I didn’t pass the phone interview. I was sad, frustrated and went full cognitive dissonance. I thought the interviewer was a jerk, he had his facts wrong and I did an amazing interview so they were going to call me. It didn’t happen.
After a couple of days of reiterating how it went, blow by blow, I realized that definitely I had made a fool of myself. It was basic object oriented programming questions and algorithms:
- what’s the difference between overloading vs overriding. I answered it with concepts exchanged.
- how can you transfor this list [“2”, “3”, “4”] into this [30, 41, 52] *. I spent 15 minutes spinning my wheels.
- if you have 10 million numbers but you could only load 3 million in memory how could you find top 10 numbers?. I didn’t know how to even start.
- ok, how could you sort a list?. A day before I read sometimes they ask that so I answered, you use quicksort then he asked me to implement it. I totally forgot.
I felt like a total failure and a charlatan. How can you say you are a developer for the last 10 years and can’t even answer one of these questions?
Truth be told, most developers go winging it, why am I using this? what does it mean? who did this? is not something we all ask everyday. In Coders at Work [Siebel 2009] Guy Steele says that when the computer had 4,000 words of memory it was feasible for you to know everything about the machine, nowadays are you really going to know all the software that runs in your machine? are you going to do a core dump? I wouldn’t think so. But you should know a few concepts behind it.
The interesting thing about this company is they were not looking for an object oriented developer but for a functional programmer, their rationalization I suppose is that if you grasp the OO concepts you will have a good start at functional programming. If you don’t, well, you probably can’t evolve to lambda.
That was the day I became a better developer, I realized that no matter how many years you’ve worked and you’ve delivered software, you can fail. You must try to keep learning new technologies but you better learn what you use everyday. I started asking more myself, why am I using an interface?, what is really dependency injection? How does my machine know what ip is the address for this website?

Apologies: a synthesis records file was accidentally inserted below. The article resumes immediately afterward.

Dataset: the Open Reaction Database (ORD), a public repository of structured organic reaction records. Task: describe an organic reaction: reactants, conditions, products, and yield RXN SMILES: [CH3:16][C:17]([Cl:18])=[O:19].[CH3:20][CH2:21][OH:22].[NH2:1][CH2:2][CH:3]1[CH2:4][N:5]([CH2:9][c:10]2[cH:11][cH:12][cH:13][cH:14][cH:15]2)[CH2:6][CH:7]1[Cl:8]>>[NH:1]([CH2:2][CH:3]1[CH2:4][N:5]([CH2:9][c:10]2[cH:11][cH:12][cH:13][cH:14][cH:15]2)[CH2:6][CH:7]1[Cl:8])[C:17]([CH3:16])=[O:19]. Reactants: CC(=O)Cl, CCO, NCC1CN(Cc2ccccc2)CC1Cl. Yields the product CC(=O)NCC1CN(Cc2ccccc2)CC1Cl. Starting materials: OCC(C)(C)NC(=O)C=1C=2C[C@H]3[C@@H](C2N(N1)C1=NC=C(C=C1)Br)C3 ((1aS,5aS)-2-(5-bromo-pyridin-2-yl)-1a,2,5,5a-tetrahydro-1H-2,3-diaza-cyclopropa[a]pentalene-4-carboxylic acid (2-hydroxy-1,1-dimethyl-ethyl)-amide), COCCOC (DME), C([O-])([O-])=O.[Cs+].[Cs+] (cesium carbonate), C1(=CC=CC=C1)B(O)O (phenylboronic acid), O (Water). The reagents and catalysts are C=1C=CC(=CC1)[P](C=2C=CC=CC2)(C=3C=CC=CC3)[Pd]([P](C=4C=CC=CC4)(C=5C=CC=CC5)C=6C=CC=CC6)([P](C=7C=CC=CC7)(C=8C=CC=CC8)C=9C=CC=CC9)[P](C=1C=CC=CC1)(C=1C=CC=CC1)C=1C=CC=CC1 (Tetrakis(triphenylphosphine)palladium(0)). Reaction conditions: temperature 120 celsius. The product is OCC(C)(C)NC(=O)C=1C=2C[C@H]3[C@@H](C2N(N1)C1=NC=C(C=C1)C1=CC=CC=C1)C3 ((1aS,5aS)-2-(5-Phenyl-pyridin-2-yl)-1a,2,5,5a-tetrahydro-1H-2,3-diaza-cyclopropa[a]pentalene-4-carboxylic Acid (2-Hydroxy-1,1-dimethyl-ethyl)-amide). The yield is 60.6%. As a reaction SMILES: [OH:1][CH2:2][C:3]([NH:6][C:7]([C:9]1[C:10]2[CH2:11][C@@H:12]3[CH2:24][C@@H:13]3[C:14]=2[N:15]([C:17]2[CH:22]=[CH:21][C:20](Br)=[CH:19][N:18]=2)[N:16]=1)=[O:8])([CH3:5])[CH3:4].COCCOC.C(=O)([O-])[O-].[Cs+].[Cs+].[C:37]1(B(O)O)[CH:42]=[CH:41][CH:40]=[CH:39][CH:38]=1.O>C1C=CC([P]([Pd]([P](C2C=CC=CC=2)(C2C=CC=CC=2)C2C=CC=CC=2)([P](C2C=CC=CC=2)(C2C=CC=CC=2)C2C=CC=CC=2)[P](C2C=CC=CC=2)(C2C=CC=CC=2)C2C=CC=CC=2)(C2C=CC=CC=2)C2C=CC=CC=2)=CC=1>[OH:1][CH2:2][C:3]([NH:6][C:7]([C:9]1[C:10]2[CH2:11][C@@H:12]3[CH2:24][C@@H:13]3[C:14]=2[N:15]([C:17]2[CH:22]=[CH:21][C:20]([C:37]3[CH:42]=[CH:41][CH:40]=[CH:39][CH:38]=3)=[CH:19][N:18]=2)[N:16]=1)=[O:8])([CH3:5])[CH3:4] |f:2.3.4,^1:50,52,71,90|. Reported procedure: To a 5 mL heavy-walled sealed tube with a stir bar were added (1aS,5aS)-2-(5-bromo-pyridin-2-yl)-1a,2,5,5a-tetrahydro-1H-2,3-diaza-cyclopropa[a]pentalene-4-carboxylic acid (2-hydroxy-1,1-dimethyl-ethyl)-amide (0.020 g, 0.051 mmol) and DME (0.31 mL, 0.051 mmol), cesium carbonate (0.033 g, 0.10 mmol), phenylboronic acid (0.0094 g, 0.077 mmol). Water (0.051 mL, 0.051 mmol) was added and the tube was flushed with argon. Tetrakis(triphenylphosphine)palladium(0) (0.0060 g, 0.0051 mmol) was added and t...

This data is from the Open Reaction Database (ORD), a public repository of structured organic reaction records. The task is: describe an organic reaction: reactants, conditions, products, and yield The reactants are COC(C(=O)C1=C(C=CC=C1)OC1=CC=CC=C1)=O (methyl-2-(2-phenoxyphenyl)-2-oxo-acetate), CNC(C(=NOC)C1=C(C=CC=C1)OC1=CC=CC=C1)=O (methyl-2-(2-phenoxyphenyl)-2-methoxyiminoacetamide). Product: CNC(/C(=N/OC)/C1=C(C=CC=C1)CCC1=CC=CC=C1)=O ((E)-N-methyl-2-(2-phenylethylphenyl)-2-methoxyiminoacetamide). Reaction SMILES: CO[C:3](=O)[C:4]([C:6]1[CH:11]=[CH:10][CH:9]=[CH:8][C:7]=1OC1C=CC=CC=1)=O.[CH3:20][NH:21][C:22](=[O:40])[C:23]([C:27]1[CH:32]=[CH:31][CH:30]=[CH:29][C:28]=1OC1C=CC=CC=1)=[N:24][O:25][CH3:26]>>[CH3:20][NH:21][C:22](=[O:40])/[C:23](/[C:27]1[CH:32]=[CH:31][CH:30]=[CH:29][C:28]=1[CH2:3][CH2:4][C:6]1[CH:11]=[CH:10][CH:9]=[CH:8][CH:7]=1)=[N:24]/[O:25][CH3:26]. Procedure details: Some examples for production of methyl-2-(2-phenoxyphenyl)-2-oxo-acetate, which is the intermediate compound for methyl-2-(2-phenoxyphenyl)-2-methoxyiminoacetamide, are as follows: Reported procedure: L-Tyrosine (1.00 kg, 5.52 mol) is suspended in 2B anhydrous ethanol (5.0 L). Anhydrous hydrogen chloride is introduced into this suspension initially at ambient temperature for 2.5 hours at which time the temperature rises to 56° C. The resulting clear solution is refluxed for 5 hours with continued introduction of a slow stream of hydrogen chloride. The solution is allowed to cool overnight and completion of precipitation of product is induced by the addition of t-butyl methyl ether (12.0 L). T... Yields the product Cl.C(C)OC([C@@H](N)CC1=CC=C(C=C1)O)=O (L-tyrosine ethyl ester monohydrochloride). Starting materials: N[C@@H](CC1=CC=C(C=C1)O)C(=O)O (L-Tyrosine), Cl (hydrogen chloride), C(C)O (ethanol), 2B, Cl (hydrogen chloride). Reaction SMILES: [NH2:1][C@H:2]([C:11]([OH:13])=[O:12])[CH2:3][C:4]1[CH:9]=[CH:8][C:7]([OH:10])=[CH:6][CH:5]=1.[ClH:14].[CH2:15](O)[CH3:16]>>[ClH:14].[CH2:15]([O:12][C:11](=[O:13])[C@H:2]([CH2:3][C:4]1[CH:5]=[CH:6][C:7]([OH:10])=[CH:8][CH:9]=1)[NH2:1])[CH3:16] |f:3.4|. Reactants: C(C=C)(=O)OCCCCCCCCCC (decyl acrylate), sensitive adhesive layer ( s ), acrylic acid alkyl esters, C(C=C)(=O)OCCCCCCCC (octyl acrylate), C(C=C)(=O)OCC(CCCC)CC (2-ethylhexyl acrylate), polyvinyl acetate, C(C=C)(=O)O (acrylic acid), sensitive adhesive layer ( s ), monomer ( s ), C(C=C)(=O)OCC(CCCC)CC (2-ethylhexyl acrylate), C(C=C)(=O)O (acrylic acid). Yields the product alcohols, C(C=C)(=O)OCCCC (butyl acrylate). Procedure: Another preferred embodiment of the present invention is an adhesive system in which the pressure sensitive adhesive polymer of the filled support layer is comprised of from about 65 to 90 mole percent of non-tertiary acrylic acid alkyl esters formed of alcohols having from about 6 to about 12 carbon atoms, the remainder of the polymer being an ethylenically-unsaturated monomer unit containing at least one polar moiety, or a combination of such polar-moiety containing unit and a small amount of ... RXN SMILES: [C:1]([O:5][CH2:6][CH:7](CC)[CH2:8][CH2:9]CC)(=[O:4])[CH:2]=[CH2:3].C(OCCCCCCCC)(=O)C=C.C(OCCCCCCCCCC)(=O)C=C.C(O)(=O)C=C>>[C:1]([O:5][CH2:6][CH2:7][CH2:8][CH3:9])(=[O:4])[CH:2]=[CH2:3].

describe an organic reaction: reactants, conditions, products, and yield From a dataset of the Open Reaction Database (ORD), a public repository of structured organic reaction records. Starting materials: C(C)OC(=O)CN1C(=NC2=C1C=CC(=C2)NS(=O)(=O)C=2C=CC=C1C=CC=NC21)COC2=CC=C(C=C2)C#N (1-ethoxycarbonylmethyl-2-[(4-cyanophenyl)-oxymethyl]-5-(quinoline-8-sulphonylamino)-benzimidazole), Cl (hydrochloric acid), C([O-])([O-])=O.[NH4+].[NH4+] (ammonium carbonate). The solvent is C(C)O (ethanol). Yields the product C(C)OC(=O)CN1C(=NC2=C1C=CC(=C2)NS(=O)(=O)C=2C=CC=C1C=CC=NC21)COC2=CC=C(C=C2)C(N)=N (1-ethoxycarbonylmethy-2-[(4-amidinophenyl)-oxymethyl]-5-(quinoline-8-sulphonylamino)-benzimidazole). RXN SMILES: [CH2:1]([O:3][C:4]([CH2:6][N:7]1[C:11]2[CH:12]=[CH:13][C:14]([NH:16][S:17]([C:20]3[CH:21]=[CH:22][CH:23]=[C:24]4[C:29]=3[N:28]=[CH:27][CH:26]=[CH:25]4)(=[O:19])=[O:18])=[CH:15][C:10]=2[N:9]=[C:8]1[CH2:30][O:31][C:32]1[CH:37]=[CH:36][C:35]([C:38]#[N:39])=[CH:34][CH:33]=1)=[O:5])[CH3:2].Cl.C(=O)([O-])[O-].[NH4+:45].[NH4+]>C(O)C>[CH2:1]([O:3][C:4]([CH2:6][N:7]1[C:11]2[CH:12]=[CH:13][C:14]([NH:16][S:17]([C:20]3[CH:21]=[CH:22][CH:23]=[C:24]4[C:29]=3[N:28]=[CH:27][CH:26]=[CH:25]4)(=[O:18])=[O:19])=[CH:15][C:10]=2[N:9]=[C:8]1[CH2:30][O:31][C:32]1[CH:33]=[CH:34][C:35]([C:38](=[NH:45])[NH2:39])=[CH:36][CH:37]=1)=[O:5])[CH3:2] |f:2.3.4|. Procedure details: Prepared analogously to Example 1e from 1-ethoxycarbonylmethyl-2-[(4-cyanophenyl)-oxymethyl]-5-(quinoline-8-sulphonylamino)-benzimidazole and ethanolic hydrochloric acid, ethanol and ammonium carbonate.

Since that day I devoted myself to functional programming, it has became part of my identity.
If you like comeback stories you might want to hire me because I interviewed again with same company two years later and received and offer from them.
*I’m not totally sure that’s exactly the problem they asked me but it’s somewhere in the neighborhood:
["2", "3", "4"] ~> [20, 31, 42]
if you see they are numbers as string, so to go from the imput on the left to the right you can use a List
scala> val l = List("2", "3", "4") l: List[String] = List(2, 3, 4)
Then you can parse the elements
scala> l.map(x => Integer.parseInt(x)) res1: List[Int] = List(2, 3, 4)
now that you have numbers you can multiply that by 10
scala> res1.map(n => n*10) res2: List[Int] = List(20, 30, 40)
the trick is now to add 0 to first element, 1 to second, 2 to third. That means there must exist a list like structure if you will
(0 to 2) or for that matter a Stream but lets keep it simple here:
scala> 0 to 2 res3: scala.collection.immutable.Range.Inclusive = Range 0 to 2
now we could zip both seqs
scala> res2.zip(res3) res4: List[(Int, Int)] = List((20,0), (30,1), (40,2))
almost there, we only need to transform it one more time by adding the values
scala> res4.map(x => x._1 + x._2) res5: List[Int] = List(20, 31, 42)
follow all that above if you are not into the whole brevity thing, if not:
scala> List("2", "3", "4").map(Integer.parseInt(_)) .map(_ * 10).zip(0 to 3) .map(x => x._1 + x._2) res13: List[Int] = List(20, 31, 42)